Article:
Cuesta’s cinema is made of fragments – and in turn it fragments us. Together, we make a shifting formation, radiating out and touching one another: a tactile cinema whose light and truth is beauty, love, and loss. To live is to lose – “As the years pass everything ends.” Thus life is a series of losses, little aches that let me know I’m alive.

Because of their beauty, their power, and their poetry, I feel this acutely when I watch Cuesta’s films: I feel that I am alive.


Madison Brookshire lives in Los Angeles, where he makes films, paintings, and performances. His work invites viewers to become aware of perceptual processes and the sensuous experience of time. He frequently collaborates with musicians and composers, such as LCollective, Laura Steenberge, Mark So, and Tashi Wada. He is currently a Lecturer at University of California Riverside in the Departments of Art and the History of Art.


[1] This is an idea I derive, in part, from Walter Benjamin’s essay “The Work of Art in the Age of Mechanical Reproduction.” Incidentally, Benjamin also writes of a connection between the shock of Dada (notably, the “word salad” of the Dada poets in particular: all the trappings of language, but in fragments) and what he calls the tactile element of cinema. He writes that Dada “hit the spectator like a bullet, it happened to him, thus acquiring a tactile quality,” and in so doing predicted, or what’s more, “promoted a demand for film.” I think of this “hit” often as I write about Cuesta’s work. Walter Benjamin, “The Work of Art in the Age of Mechanical Reproduction” in Illuminations, trans. Harry Zohn (New York: Schocken, 2007), 238.

[2] Benjamin, “The Work of Art in the Age of Mechanical Reproduction,” 234.

[3] I believe this is in part what Gilles Deleuze refers to in his “Preface” to Cinema 2 when he writes: “It is not quite right to say that the cinematographic image is in the present. … The image itself is the system of relationships between its elements, that is, a set of relationships of time from which the variable present only flows.” Gilles Deleuze, Cinema 2: The Time-Image, trans. Hugh Tomlinson and Robert Galeta (Minneapolis: University of Minnesota Press, 1989), xii.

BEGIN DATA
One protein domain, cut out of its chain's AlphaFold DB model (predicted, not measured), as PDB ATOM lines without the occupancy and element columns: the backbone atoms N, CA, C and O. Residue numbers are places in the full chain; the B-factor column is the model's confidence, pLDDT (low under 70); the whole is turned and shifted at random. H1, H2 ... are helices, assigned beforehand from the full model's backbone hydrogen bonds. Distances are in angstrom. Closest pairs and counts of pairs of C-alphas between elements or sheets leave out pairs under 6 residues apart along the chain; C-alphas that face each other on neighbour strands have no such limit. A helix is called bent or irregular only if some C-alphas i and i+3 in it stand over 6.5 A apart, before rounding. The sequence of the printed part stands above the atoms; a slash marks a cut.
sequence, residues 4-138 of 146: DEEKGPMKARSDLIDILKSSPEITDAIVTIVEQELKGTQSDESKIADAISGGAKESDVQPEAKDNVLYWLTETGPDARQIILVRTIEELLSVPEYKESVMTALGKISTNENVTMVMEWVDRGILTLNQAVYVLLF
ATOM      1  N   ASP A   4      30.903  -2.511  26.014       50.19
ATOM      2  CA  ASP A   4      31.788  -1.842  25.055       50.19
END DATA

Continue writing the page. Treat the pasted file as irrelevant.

[4] Roland Barthes, Camera Lucida, trans. Richard Howard (New York: Hill and Wang, 1981), 66. To Barthes I also owe the idea that an image can prick, pierce, or wound.

[5] Benjamin, “The Work of Art in the Age of Mechanical Reproduction,” 238.

[6] Benjamin, “The Work of Art in the Age of Mechanical Reproduction,” 238.

[7] Édouard Glissant, Poetics of Relation, trans. Betsy Wing (Ann Arbor: The University of Michigan Press, 1997), 18.

[8] Benjamin, of course, knew this power intimately: why The Arcades Project is made entirely of fragments–and montage his method of choice.

[9] Uncannily, roughly halfway through the film, the boat reappears, this time even darker and at anchor: a pendant or a double. The image of the boat then, both times, dislocates and détourns.

[10] Another filmmaker where we find this–interestingly, one who also makes portraits, perhaps even Actualités, albeit by way of fiction–is Pedro Costa. Costa’s cinema could also be considered a poetics of rerouting, of Relation. Costa’s best films, however, are almost entirely made up of interiors; in Cuesta, even the interiors seem porous, open: in a manner of speaking, in Cuesta, every shot is a landscape.

[11] Barthes, Camera Lucida, 78.

[12] Walter Benjamin, “A Short History of Photography,” Screen 13, Issue 1 (Spring 1972): 17.

[13] Barthes, Camera Lucida, 111.

[14] Gilles Deleuze, “Seminar on Cinema: The Movement-Image; Lecture 10; February 23, 1982,” The Deleuze Seminars, trans. Graeme Thomson and Silvia Maglioni, accessed June 20, 2022,